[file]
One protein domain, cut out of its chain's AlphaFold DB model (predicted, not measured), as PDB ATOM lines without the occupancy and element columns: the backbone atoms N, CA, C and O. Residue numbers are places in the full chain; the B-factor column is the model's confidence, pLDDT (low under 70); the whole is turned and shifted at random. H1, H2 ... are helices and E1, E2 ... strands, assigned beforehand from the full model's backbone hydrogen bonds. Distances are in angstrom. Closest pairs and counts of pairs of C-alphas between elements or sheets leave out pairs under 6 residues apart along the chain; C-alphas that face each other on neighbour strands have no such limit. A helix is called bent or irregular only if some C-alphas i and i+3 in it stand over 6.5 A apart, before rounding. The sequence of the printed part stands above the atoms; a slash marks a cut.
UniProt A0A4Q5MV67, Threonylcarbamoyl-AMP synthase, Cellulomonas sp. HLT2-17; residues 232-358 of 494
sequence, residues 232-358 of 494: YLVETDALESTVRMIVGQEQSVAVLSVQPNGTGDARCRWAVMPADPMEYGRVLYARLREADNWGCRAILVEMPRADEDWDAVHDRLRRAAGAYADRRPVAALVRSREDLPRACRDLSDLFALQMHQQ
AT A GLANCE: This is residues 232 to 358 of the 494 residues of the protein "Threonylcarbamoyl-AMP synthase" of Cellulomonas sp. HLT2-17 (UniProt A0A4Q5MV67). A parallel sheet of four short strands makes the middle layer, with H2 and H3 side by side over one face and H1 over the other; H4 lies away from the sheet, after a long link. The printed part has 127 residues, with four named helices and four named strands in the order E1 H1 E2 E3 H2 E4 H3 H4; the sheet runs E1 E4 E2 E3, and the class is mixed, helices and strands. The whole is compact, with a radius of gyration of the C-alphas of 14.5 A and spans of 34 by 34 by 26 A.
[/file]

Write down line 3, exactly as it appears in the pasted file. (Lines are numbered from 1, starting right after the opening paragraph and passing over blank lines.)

AT A GLANCE: This is residues 232 to 358 of the 494 residues of the protein "Threonylcarbamoyl-AMP synthase" of Cellulomonas sp. HLT2-17 (UniProt A0A4Q5MV67). A parallel sheet of four short strands makes the middle layer, with H2 and H3 side by side over one face and H1 over the other; H4 lies away from the sheet, after a long link. The printed part has 127 residues, with four named helices and four named strands in the order E1 H1 E2 E3 H2 E4 H3 H4; the sheet runs E1 E4 E2 E3, and the class is mixed, helices and strands. The whole is compact, with a radius of gyration of the C-alphas of 14.5 A and spans of 34 by 34 by 26 A.